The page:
Does liking Kpop make you less/more racist?

  • Tbh this is something 14-15 year old me would say absolutely to :claps:

    In my case, I was never racist toward Asians but I definitely had a mindset derived from stigma and just hated Kpop because so many people in my life liked it and I'd be sitting there like an idiot not knowing what they were talking about :peperain:

    I'd have to credit SNSD for changing my mindset on entertainment from different countries and BTS for making me proud to like Korean music because I've had so many good conversations about Kpop irl thanks to them that used to get shut out irl before, and they opened a lot of minds to it :borahae:


    I definitely think it can make you more racist, many Kpop fans are closet racists without noticing it :pepe-peek:

    For example, an idol does cultural appropriation and in response to backlash, the fans attack the offended culture

    Or they attack Koreans who are offended by something, eg bullying scandals or drama cancellations these days

    The list goes on, but at the same time it can also do the complete opposite c:


    What do you guys think? ~

  • You can like any genre of music and still be racist because racism is rooted in so many internal and external issues that it won't disappear magically once you start listening to Gee whatsoever.

  • No. It hasn’t made me racist. I accept Asian people in particular Koreans. If I was racist I wouldn’t be following K pop in the first place.

  • I definitely think it can make you more racist, many Kpop fans are closet racists without noticing it :pepe-peek:

    For example, an idol does cultural appropriation and in response to backlash, the fans attack the offended culture

    Or they attack Koreans who are offended by something, eg bullying scandals or drama cancellations these days

    I don't think it can make people more racist. Chances are those people already had racist ideologies before K-pop; it's just that their emotional attachment as a fan brings it out more.

  • I don't think it can make people more racist. Chances are those people already had racist ideologies before K-pop; it's just that their emotional attachment as a fan brings it out more.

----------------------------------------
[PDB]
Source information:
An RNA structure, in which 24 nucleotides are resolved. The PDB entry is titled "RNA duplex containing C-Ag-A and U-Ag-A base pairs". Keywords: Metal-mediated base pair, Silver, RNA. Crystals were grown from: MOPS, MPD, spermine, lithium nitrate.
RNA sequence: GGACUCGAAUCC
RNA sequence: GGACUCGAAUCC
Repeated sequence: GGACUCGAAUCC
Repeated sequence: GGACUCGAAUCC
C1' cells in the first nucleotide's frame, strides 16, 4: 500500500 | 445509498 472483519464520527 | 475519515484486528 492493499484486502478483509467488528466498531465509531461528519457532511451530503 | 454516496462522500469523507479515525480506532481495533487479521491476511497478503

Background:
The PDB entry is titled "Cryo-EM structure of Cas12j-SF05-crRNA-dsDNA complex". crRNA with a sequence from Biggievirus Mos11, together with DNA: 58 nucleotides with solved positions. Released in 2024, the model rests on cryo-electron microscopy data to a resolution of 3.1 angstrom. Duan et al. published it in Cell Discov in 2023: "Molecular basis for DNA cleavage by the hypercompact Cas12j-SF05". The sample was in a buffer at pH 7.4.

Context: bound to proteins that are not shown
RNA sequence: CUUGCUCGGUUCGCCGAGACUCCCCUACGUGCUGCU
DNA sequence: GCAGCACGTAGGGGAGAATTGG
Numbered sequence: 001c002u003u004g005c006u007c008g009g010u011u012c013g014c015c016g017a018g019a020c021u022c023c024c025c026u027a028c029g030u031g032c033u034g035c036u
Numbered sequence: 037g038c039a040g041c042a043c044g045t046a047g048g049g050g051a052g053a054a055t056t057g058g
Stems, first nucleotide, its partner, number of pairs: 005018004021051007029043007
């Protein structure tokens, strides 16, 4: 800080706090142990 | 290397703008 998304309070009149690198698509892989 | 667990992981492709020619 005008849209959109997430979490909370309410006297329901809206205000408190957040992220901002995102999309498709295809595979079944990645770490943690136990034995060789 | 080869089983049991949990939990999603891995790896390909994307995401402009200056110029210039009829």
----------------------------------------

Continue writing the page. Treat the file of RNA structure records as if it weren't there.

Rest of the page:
oh uh i dont think korean counts as a race


    in general, those who complain about korea's bad habits do tend to generalize but overall still hold positive views due to being kpop fans


    regardless, kpop absolutely does NOT bring out race neutrality, thats for sure

  • oh uh i dont think korean counts as a race


    in general, those who complain about korea's bad habits do tend to generalize but overall still hold positive views due to being kpop fans


    regardless, kpop absolutely does NOT bring out race neutrality, thats for sure

    You mentioned they're "less racist against Asians/Koreans." I simply responded to that.


    Of course Korean is an ethnicity and Asian is a race. I know that.


    What I'm saying is that people can still have extremely hateful attitudes towards Asians while also liking Asian entertainment, which includes K-pop. These hateful attitudes often exists in the form of passive aggressiveness and negative generalizations.

  • You can like any genre of music and still be racist because racism is rooted in so many internal and external issues that it won't disappear magically once you start listening to Gee whatsoever.

    Agreed. It might only have a shallow effect because of bias toward the artists/idols, but it definitely won't clear up deeply rooted racism because that's something that gets resolved with individual reflection, not songs in a different language.

  • Agreed. It might only have a shallow effect because of bias toward the artists/idols, but it definitely won't clear up deeply rooted racism because that's something that gets resolved with individual reflection, not songs in a different language.

    It's always been like that. I remember watching a video from the 80's where people in London were getting interviewed about Michael Jackson touring in the city and most of them were pretty racist towards the singer, calling him names like "Wacko Jacko", although they were still "fans" of his music.


    Also black Jazz musicians back in the 1940s ~ 1950s were massively popular among white people and you already know what they thought of black people. So yeah, liking Kpop will make you more open minded to a different language at best and that's pretty much it.

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